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Susan Taylor Martin
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© St. Petersburg Times, published July 30, 2000
AUSTIN, Texas -- It was a warm Thursday afternoon in early March when the Lone Star State's most powerful politicians gathered at the Texas State Cemetery.
Gov. George W. Bush and Lt. Gov. Bob Bullock, Republican and Democrat, student and mentor, were within earshot of each other under a large white tent. They were joined by more than 500 politicians and bureaucrats celebrating the refurbishment of the final resting place of Texas legends such as Stephen F. Austin, Gov. John Connally and U.S. Rep. Barbara Jordan.
But the tombstone Bush highlighted in his remarks was an outline of Texas in the same pink granite used to build the state capitol. The marker stood ready not for a legend but for former Dallas legislator Ben "Jumbo" Atwell.
Bush, in the midst of his second legislative session, had a lot to learn. He did not know Jumbo still was among the living.
Bullock, who had spent nearly all of his adult life in Texas politics, enlightened him.
"Governor," he said in a stage whisper many onlookers could hear, "Jumbo Atwell is a lot more alive than your tax bill."
Jumbo lived another year after the cemetery's 1997 rededication. Bush's tax reform package was buried within two months.
The lessons, though, survive.
As Bush prepares to accept the Republican nomination for president this week at the GOP convention in Philadelphia, his failed effort to overhaul Texas' tax structure provides a glimpse of a leadership style that emphasizes compromise over confrontation and broad concepts over specific details.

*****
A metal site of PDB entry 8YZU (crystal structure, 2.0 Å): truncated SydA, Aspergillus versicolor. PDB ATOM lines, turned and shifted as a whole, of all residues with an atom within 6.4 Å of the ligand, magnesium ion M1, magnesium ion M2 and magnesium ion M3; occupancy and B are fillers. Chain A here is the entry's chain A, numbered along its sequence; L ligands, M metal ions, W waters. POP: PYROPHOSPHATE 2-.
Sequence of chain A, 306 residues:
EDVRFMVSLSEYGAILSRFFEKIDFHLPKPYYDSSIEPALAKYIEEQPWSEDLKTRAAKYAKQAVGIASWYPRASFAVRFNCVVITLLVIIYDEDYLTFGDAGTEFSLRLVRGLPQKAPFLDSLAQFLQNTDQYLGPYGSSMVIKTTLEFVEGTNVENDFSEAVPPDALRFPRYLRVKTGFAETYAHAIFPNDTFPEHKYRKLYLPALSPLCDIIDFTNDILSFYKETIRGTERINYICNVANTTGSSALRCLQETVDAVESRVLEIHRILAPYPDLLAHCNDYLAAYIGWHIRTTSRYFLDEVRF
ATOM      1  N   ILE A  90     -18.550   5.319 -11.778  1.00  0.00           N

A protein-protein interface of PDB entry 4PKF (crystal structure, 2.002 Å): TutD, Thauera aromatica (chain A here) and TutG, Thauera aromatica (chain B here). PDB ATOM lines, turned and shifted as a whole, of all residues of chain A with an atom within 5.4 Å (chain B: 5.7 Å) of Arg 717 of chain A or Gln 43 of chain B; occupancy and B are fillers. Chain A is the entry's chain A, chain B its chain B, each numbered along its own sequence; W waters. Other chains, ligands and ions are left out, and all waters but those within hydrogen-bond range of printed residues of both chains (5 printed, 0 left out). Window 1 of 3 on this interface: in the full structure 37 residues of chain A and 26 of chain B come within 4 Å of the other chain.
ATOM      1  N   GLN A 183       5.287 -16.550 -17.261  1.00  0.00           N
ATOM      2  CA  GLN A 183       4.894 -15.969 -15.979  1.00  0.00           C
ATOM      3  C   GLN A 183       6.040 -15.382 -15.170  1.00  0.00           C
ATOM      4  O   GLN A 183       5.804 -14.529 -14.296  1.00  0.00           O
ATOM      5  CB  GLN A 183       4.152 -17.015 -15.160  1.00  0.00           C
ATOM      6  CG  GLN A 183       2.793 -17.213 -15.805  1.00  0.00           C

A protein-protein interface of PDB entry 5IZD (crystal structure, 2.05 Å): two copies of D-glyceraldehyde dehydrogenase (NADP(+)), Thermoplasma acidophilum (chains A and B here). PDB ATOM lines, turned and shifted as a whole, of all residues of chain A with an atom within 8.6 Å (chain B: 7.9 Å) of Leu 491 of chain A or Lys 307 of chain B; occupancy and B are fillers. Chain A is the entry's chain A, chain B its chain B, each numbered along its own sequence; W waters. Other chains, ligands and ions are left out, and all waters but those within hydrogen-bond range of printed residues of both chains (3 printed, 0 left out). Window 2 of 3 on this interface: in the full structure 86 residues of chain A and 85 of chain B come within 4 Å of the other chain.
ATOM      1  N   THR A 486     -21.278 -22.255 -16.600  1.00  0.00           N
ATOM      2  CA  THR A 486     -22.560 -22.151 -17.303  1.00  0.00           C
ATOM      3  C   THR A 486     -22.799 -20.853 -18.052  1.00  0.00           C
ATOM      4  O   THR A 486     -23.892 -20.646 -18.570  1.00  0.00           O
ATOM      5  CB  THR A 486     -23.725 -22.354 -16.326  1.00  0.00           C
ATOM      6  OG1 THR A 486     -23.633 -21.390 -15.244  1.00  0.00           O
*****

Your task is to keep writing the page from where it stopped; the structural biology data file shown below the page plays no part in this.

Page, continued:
At various points as he pushed his most sweeping initiative, Bush appeared to be naive, slow to counter opponents and unable to hold his ground. But in the end, the personal charm and pragmatism that have characterized his governorship and his presidential campaign proved to be enough to salvage a straightforward tax cut.
With legislators deadlocked over his proposed tax reforms, Bush did not vow retribution. He did not threaten to call a special session. He did not stand proudly on principle in defeat.
He embraced the possible.
After all, Bush reminded voters during the presidential primaries earlier this year, the $1-billion tax cut that legislators eventually approved in 1997 was still the largest in Texas history.
"To some people, a tax cut is a tax cut," said Tony Proffitt, a former aide to Bullock. "He ultimately got something out of it."
In that way, Bush fared better than other politicians who aimed high at ambitious reforms and missed. President Clinton salvaged little from his failed effort to overhaul health care in 1994. Gov. Lawton Chiles twice tried to persuade the Florida Legislature to overhaul the tax system in the early '90s and did not come close.
Bush lost and still won.
The tale of the Texas governor's biggest legislative gamble and failure unfolded against a backdrop of politics and tax policy that Floridians would find alternately familiar and foreign.
Both Texas and Florida have popular governors named Bush, the eldest sons of the former president. Together, they have steered the Republican Party away from the harsh rhetoric of the early '90s to a softer version of conservative philosophy aimed at a broader audience. It is a pitch that has resulted in endorsements from Democrats in both states and high approval ratings for both governors.
The Bush brothers also occupy historically weak executive offices in Southern states, where founders wary of concentrating too much power in the governor divided authority among a variety of elected positions. But there are significant differences.
In Florida, the governor and lieutenant governor run as a team. In Texas, they are elected separately and can be from different political parties. The Texas lieutenant governor holds more procedural power than the governor by presiding over the Senate, appointing committees and leading a powerful legislative panel that recommends a state budget.
The legislatures also are as different as the majestic Capitol in Austin and the colorless 22-story tower in Tallahassee.